The scope of the data helped me and my team nail down the source systems and the broad filter criteria that needed to be applied. We handed the raw data over to the data scientist team for their exploratory analysis. They then applied various oversampling techniques to balance the data, followed by splitting the data into training and validation data sets. Both the training and the validation dataset were kept mutually exclusive to each other (so that the Trained Model is not influenced during the validation). Both the training and validation data sets maintained a real-life representation of “scam” vs. “genuine” customer accounts and their underlying transactions. These datasets were also decorated with hundreds of engineered features which were derived by applying common aggregations like min, max, standard deviation etc., over a varying time window from 3 days to 6 months. The data scientists then underwent several model iterations to find the most optimal and performing Algorithm. LightGBM which is a gradient boosting decision tree (GBDT) algorithm was finalised as the most optimal algorithm. Also considered were others like Random Forest, Logistic Regression, etc. Once the Algorithm was finalised, a final feature selection activity was performed by our data scientists which helped them remove highly co-related features, keeping only those which had a linear relation to the model performance. Now, we finalised the algorithm and the list of engineered features that was overlaid on the scoped data. All of this exploratory data analysis, model iterations, feature engineering and feature selection was done within Jupyter Notebooks of the AWS Sagemaker.
My Implementation of the Data Pipelines:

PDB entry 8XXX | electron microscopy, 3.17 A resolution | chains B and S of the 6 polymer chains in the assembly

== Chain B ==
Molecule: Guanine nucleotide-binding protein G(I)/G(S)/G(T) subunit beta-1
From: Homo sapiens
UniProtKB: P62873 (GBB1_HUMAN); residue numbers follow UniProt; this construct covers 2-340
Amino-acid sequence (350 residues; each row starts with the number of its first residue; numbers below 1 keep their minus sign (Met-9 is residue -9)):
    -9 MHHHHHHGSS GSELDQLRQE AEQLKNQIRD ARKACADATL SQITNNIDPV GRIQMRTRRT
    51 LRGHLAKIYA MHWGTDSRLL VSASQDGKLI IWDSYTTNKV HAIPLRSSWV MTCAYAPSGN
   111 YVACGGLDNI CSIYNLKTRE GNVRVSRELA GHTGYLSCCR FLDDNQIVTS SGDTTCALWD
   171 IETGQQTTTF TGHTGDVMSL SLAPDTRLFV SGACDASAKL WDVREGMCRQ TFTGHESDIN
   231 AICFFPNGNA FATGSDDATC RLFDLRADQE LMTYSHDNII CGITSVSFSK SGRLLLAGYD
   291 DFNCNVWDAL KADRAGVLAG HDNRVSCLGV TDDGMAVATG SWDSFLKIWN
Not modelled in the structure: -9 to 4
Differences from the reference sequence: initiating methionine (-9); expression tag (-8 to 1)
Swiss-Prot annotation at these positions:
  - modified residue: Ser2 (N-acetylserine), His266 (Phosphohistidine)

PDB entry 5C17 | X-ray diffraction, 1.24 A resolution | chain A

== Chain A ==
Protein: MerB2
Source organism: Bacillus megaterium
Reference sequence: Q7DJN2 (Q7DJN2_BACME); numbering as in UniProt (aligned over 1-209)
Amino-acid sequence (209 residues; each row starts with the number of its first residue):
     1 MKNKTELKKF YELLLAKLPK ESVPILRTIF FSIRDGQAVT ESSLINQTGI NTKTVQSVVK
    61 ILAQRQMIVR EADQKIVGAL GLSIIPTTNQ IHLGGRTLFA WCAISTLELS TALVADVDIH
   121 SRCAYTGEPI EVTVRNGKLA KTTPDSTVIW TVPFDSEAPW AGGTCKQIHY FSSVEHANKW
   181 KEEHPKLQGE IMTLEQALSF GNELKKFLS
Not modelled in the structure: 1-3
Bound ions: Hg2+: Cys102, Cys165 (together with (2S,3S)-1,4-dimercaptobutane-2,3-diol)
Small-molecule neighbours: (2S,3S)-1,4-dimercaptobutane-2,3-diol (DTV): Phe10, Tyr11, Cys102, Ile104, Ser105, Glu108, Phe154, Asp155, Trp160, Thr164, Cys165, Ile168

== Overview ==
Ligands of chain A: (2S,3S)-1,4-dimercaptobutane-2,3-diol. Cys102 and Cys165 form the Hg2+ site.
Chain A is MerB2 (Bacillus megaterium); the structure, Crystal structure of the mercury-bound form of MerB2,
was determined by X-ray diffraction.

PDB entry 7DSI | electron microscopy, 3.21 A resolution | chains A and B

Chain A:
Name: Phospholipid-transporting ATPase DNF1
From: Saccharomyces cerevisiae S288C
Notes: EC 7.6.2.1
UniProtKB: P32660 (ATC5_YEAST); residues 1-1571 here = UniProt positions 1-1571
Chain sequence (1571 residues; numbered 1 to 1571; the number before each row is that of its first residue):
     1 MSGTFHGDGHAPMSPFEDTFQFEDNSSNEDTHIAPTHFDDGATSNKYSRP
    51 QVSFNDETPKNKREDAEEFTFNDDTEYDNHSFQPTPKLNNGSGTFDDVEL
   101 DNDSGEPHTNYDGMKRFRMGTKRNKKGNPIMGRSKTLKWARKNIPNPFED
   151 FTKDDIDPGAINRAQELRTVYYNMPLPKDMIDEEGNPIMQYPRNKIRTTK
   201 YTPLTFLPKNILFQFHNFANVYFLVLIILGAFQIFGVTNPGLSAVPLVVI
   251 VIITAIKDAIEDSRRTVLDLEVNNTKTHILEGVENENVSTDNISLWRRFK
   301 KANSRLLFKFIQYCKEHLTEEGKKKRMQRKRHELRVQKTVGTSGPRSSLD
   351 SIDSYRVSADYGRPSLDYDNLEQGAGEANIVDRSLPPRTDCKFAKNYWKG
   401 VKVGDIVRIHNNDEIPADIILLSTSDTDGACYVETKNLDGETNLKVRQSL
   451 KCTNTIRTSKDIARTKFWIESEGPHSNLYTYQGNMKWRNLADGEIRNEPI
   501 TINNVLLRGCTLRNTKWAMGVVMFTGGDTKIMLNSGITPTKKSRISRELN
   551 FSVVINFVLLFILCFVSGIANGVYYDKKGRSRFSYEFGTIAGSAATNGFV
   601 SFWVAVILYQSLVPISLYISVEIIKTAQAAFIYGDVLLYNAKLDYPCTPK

Based on the scope of the data and the calculated/derived feature list that was passed down to me and my team by the data scientists, I started building the data pipeline that would create a model input on a daily basis to get predictions from the trained ML model. This data pipeline was implemented using an ETL tool named Streamsets to carry out the data transformations. Data transformations, which also included the implementation logic of the calculated/derived features, were written in Pyspark in order to calculate the features which were compute-heavy and windowed by time. These data transformations were done for all the daily eligible customers on their underlying transactions. The intermediate transformed data were staged at AWS S3 storage service. The lowest grain of the data transformation was done at customer level (not transaction level) since high-value-scams are spread across a long period of time. Hence, analyzing the incoming customer’s transactions over a long period of time helps to find a behavioral pattern and flag the customer as a potential victim of scam. After applying all the computes and transformations in the Streamsets Data pipeline, I wrote the final data (which would be input to the Trained Model) on AWS S3 to be consumed further by the ML powered Inference-pipeline build inside the AWS SageMaker. The Inference-pipeline read the Model Input data from AWS S3 path and generated scores/predictions between 0 and 1 for each incoming customer. A score of 1 or nearing 1 means the highest probability of a customer being a victim of a High-Value-Scam. These output scores were again written to an AWS S3 path. Now, once the Model output scores were written, my final Streamsets data pipeline read it from the AWS S3, applied score-based sorting and wrote it to a Snowflake table (to be used by Data Analysts) in an append mode. This data pipeline also generated a CSV dump (to be consumed by Business users) of these sorted scores under a daily partitioned folder on AWS S3. The Data-pipelines and the ML Inference Pipelines were together orchestrated using Apache Airflow (an orchestration tool).